Monday, 9 January 2012

High Culture Vs. Low Culture

Much of this lecture involved the 'avant-garde'. This phrase is used often in popular culture to describe the innovative pioneer. Consider Marcel Duchamp and his famous urinal exhibition piece. He was seen as innovative because he made people ask the question: What makes a piece of art? Does one simply have to display an object in a gallery for it to become art work. Also the fauvism movement consisted of self taught loose painters, who challenged conventional painting techniques with loud abstract colours and heavy brush strokes. When this idea of the avant-garde emerges, what often happens is artists begin to experiment for the sake of it. Art Critic Clement Greenberg noted this as 'Art for art's sake'. It almost becomes fashionable for artists to be radical and unpredictable. Some begin to believe that they possess a hidden creative genius that is being deprived of appreciation from a narrow minded society. This idea is known as 'Elitism'. Eventually an attitude is developed that everything must be original and groundbreaking.

Traditional art was never about expressive style. It often had the function of recording a landscape or a portrait, the job cameras are used for today. It would more than likely be people of the High Culture who would be able to afford lessons in painting. They would then be commission by the wealthy to paint them a portrait. The Low Culture refers to the 'popular culture.' This is where the avant-garde begins to emerge. There are two main approaches within the Low Culture towards art. Some believe that their work can change the world, others prefer to move away from politics. Clive Bell was against narrative and politics in his work, instead focusing on significant form. This is the idea of combining lines and colours to 'move someone aesthetically.' Another strong example of this would be the highly expressive style of Jackson Pollock. His work was built up of various markings and strange colour combinations to convey certain emotions in his work, or so some might say. Here is an example of his work titled 'Lavender Mist':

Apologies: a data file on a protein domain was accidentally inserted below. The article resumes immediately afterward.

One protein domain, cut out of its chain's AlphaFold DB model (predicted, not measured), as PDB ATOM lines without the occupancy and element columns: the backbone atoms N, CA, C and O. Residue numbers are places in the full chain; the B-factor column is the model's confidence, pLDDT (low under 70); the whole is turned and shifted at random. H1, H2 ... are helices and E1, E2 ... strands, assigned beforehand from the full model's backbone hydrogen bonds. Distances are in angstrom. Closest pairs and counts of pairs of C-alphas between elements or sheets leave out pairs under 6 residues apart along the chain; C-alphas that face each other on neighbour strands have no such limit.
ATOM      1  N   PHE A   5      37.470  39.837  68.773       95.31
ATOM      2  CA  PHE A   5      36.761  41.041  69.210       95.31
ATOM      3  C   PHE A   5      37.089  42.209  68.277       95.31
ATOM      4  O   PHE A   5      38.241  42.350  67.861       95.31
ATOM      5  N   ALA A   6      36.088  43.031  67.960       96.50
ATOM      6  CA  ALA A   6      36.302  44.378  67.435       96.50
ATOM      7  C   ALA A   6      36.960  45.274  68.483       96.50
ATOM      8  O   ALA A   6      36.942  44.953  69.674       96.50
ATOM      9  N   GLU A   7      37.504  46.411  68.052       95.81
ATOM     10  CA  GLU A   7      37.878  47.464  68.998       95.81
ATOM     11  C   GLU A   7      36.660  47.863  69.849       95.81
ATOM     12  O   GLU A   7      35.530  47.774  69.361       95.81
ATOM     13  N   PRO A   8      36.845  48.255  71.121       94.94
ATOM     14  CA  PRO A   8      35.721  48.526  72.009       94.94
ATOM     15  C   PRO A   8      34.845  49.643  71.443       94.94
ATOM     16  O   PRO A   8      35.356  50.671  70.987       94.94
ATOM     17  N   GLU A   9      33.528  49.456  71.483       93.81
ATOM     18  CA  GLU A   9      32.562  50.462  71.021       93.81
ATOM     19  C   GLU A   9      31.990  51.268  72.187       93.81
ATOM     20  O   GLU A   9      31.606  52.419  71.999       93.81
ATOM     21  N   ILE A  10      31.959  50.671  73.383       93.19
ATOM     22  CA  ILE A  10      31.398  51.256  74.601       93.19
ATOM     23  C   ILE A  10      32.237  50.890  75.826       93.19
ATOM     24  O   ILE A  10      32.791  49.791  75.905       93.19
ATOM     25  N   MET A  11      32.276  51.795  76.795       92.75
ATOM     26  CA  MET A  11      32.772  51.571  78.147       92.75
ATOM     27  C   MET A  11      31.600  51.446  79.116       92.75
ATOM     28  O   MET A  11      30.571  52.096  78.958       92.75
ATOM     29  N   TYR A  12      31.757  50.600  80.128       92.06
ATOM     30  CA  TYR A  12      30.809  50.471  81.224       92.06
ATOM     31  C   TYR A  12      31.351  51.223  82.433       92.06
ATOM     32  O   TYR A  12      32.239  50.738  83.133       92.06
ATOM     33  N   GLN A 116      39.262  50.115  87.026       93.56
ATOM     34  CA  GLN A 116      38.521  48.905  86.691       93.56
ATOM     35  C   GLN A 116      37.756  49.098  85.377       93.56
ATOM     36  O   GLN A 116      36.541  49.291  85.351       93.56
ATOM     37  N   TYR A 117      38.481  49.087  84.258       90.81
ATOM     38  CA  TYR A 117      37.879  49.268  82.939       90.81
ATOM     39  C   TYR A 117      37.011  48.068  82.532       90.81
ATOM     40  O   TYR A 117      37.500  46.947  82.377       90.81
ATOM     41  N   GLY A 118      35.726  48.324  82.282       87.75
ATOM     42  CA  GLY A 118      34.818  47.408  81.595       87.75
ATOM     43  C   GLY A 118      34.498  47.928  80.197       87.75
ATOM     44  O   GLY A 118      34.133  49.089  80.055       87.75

You can see there is no recognisable form within the painting, it is simply a combination of shapes and colours. An extreme example in the other political direction, would be the protest performance by Chris Burden, where he had himself shot in the arm in an art gallery to make a statement against war:

With these very expressive and conceptual approaches, comes the rejection of what is known as Kitsch. Kitsch is mass produced art work, an example being prints of famous pieces of art being sold on mugs or plates. Thomas Kinkade produces detailed paintings to be printed and sold on mugs, making a living from creating Kitsch. But where is the line drawn between Kitch and true art? Take Damian Hirst's shark instalment 'The Physical Impossibility of Death in the Mind of Someone Living.' In this case the artist had no physical input towards the piece, the shark had to be shipped in by a team of people. Smilarly to some of the work of Roy Liechtenstein where he has his understudies re-print a frame from a comic book large to be displayed, I believe some of Hirst's work is almost mocking the art world. People begin painting large fortunes for pieces that are intended as a dig at the snobbery circling around art. When Tracy Emin created her 'My Bed' instalment, two men sabotaged the gallery piece by jumping inside the bed and having a pillow fight. By doing this they themselves in essence became the avant-garde, speaking out against the emerging 'Art for art's sake' approach.

Similarly, the K foundation 'worst artist of the year' award presented a cash prize of £40,000 to Rachel Whiteread in 1993. This prize exceeded the £20,000 tuner prize, undermining the established art award.

In the context of our course, we see this High and Low class divide in many medias. We have Hollywood budget action movies with the simple function of entertaining a large general audience, and then in contrast we have abstract films like 'Eraser Head' by David Lynch which are very thought provoking and surreal, taking on a more Low Culture approach. In games we almost have Kitsch arcade formats which are re-produced time and time again. Arcade games often re-emerge with the very basic function of engaging the player. There is often a simple scoring system and the player aims to climb the leaderboard and achieve a high score. In contrast with this we have very abstract games like 'LSD' created from the artist's dream journal. In this game there is no real objective or scoring system, the player just wonders around this surreal and disturbing world. Like art found in Low culture, this video game challenges the conventions of the media. It seems that in all medias, there are these clashing approaches. We often have the mass produced High culture content, challenged by the avant-garde. It could be argued whether this is a good thing however. Experimental approaches can sometimes disstort the artist's original intentions and can often alienate an audience. 

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